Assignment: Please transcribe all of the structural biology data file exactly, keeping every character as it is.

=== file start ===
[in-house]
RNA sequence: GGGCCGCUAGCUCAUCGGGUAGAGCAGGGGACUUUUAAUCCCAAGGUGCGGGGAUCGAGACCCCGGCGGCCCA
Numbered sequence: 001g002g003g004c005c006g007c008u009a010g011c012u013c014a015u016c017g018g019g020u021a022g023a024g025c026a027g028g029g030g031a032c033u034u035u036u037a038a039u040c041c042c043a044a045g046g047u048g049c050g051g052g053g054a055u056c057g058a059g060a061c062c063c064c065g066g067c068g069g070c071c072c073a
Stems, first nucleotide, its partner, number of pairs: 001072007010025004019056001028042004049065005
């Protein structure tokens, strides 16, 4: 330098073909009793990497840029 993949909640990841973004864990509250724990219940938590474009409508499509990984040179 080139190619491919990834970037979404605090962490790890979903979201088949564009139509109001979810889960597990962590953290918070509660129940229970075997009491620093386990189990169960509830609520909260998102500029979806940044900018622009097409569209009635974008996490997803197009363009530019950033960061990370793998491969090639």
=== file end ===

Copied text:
[in-house]
RNA sequence: GGGCCGCUAGCUCAUCGGGUAGAGCAGGGGACUUUUAAUCCCAAGGUGCGGGGAUCGAGACCCCGGCGGCCCA
Numbered sequence: 001g002g003g004c005c006g007c008u009a010g011c012u013c014a015u016c017g018g019g020u021a022g023a024g025c026a027g028g029g030g031a032c033u034u035u036u037a038a039u040c041c042c043a044a045g046g047u048g049c050g051g052g053g054a055u056c057g058a059g060a061c062c063c064c065g066g067c068g069g070c071c072c073a
Stems, first nucleotide, its partner, number of pairs: 001072007010025004019056001028042004049065005
């Protein structure tokens, strides 16, 4: 330098073909009793990497840029 993949909640990841973004864990509250724990219940938590474009409508499509990984040179 080139190619491919990834970037979404605090962490790890979903979201088949564009139509109001979810889960597990962590953290918070509660129940229970075997009491620093386990189990169960509830609520909260998102500029979806940044900018622009097409569209009635974008996490997803197009363009530019950033960061990370793998491969090639």